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Wilson Canyon Field Trip, 5 April 2014

April 7, 2014

It was cold when we started, but right from the parking lot we saw two Lewis’ Woodpeckers – one of the more difficult-to-find woodpeckers. Warmed by early success we took the right-hand path beyond the “Authorized Vehicles Only” sign and tramped up a canyon looking for our target Rufous-crowned Sparrow. It didn’t take long before we had a really great view of an adult. It hung around long enough that we regretted nobody had brought a camera on the trip.

We heard singing titmice, towhees and both “crowned” sparrows. Even with the small amount of rain, green grass was coming up beside the trail and a few wildflowers (yerba santa, deer weed, checkerbloom wishbone bush) as well.

Back down in the oak forests, which are extensive here, we found many Yellow-rumped Warblers, most of whom were still in drab winter plumage. The Orange-crowned Warblers were as bright as they can be, so somebody is confused about springtime. We found more Lewis’ Woodpeckers (or the original two were following us around), and Nashville and Black-throated Gray Warbler. The biggest concentration of hummingbirds was around a grove of tree tobacco (exotic) because, we assume, they were in full bloom.

Back at the parking area we saw White-throated (correction from first posting) Swifts flying at eye level and close up. All in all, a very nice walk, even though it’s obvious that the drought has affected the canyon.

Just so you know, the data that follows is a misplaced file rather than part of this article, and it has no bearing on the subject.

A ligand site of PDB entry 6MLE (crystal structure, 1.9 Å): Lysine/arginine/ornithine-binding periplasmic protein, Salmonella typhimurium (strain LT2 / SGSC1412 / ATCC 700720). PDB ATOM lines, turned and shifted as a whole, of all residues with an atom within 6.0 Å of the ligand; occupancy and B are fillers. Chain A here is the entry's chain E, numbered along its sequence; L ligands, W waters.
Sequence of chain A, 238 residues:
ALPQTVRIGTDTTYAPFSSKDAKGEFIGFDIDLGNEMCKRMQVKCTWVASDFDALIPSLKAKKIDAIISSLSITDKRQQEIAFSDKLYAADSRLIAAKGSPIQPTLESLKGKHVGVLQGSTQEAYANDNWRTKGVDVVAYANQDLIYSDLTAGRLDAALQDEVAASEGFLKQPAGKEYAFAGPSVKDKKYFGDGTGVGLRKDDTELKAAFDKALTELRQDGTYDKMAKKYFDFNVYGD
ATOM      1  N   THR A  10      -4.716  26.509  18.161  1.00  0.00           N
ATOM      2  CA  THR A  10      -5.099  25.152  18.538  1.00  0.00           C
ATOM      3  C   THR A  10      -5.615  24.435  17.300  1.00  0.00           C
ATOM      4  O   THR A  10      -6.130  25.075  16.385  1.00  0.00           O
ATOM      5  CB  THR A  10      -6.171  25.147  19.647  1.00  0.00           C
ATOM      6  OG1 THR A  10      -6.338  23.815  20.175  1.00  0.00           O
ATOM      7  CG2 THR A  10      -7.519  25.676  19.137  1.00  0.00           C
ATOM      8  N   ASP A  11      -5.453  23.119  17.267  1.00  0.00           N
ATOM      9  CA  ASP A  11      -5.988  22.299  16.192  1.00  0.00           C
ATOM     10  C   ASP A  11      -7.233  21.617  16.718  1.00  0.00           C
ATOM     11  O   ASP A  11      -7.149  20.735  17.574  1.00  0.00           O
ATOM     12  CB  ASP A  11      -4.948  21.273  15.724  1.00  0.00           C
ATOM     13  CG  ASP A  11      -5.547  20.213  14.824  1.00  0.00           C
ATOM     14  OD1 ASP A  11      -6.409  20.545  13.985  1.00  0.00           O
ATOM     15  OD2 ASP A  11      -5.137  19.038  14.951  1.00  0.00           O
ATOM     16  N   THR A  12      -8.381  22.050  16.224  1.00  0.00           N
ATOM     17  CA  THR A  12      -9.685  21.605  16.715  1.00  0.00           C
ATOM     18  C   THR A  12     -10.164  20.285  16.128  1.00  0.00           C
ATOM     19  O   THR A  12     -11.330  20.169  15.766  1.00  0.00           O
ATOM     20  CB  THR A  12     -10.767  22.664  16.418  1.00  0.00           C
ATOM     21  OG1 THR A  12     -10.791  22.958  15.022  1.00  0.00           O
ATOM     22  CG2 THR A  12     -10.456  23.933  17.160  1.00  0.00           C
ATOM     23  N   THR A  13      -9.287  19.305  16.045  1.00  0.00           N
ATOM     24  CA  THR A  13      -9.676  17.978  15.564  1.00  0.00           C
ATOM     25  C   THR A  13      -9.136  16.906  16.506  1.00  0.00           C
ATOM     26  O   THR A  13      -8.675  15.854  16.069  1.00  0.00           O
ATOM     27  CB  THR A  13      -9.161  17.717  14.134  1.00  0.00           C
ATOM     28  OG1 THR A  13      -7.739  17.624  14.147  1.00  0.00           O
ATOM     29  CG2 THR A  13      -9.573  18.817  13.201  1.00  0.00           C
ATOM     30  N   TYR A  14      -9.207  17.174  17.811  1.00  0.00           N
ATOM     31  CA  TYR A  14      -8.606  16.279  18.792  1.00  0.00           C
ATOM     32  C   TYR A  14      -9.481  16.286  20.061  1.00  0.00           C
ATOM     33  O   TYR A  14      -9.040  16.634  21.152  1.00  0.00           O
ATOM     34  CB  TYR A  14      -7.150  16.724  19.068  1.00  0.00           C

Trip List:

Red-tailed Hawk.
American Kestrel.
Band-tailed Pigeon.
Mourning Dove.
White-throated Swift.
Anna’s Hummingbird.
Rufous Hummingbird.
Allen’s Hummingbird.
Lewis’s Woodpecker.
Acorn woodpecker.
Nuttall’s Woodpecker.
Pacific-slope Flycatcher.
Black Phoebe.
Ash-throated Flycatcher.
Western Kingbird.
Western Scrub-Jay.
Common Raven.
Hutton’s Vireo.
Bewick’s Wren.
House Wren.
Blue-Grey Gnatcatcher.
Violet-green Swallow.
Ruby-crowned Kinglet.
Oak Titmouse.
Lesser Goldfinch.
House Finch.
Orange-crowned Warbler.
Nashville Warbler.
Yellow-rumped Warbler.
Black-throated Grey Warbler.
Common Yellowthroat.
Song Sparrow.
White-crowned Sparrow.
Rufous-crowned Sparrow.
Spotted Towhee.
California Towhee.
Hooded Oriole.

Total: 38

  1. C Day permalink
    April 9, 2014 10:19 pm

    Hi, Chuck.

    Thanks for this report. I still haven’t found out what that pretty white shrub was in the bottom of the canyon. The plant I initially identified as checkerbloom turned out to be Wishbone bush.

    Question: Did we not see a rufous male? I thought we did.




    • April 10, 2014 8:56 am

      Yes, we did see a Rufous HB – it’s been added to the list on the blog but only the first posting goes to email.


  2. Mary Prismon permalink
    April 7, 2014 10:33 am

    Sounds as though you had a great trip. Sorry I was not able to join you. Black-throated Swift? Have I missed something, or are you perhaps just checking to see who is paying attention? Checking new Sibley! MP


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